You spend most of the time on a world map, moving from event to event, with battles littered in-between. They are mandatory, and once in a battle you cannot escape. You can however avoid a few here and there by taking detours if there are alternate routes. Your characters level up and gain stat points you can distribute into various attributes.
The turn system simply tracks how many battles and events you’ve been in, with each taking a turn. It doesn’t play a significant role unless you’re gunning for the game’s true ending, where one requirement is to reach the final mandatory boss of the 5th generation within 500 turns (5 generation cumulative). Certain scenes also have a turn limit before they disappear. Each generation takes roughly 80 odd turns if you’re the “avoid everything” sort. So considering each generation will put you through about 60 mandatory battles in identical maps, you can see why many are complaining of the tedium.
Dungeons in the game are static backgrounds allowing your character to run from area to area, with random encounters. You can, in fact, make it through every dungeon in the game without a single encounter if you progress from screen to screen fast enough (especially true if you ignore item collection). Since battles in dungeons also add to your turn count, this is almost the only viable method for ensuring you achieve the true end.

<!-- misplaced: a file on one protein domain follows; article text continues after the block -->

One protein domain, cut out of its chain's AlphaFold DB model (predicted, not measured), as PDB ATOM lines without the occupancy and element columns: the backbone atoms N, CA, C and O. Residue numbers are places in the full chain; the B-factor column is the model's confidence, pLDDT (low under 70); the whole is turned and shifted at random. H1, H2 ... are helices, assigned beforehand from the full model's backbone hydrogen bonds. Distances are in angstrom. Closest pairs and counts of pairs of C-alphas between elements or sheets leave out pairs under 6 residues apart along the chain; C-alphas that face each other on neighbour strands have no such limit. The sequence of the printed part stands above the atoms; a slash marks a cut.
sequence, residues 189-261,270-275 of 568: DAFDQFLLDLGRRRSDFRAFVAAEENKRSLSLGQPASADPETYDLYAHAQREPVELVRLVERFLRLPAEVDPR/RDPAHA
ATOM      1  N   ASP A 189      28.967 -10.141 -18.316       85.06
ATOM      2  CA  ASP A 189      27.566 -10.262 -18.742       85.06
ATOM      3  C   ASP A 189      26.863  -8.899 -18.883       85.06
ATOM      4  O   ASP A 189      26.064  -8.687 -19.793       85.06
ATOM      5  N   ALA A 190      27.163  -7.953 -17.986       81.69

I guess talking about the game will eventually lead you to the bit about fan service. The advertisers in particular want to home in on that, but in truth it’s incredibly tame, when compared with games like Ar Tonelico Qoga, not to mention it somewhat makes sense in the latter, whereas here it’s (as other reviewers have pointed out) just tacked on as an afterthought – it adds nothing to the story, and are typically out-of-place.
It’s also possible to miss all of these scenes if you were the wrong alignment at specified points of the game. Now for the alignment bit. As you make choices during the game, you not only affect the how the ladies feel, but those choices also swing you toward Dark, Neutral or Light alignment.
What the game doesn’t tell you explicitly, is for certain bonus scenes to appear, you are required to be of a certain alignment (such as Not Light). And no, you don’t get force powers if you weigh heavily on either side, and neither does your protagonist’s personality change. The true end also requires you to be neutral at the end of the 5th generation. So unless you’re following a guide word-for-word, it’s likely you’ll miss out a lot of the content.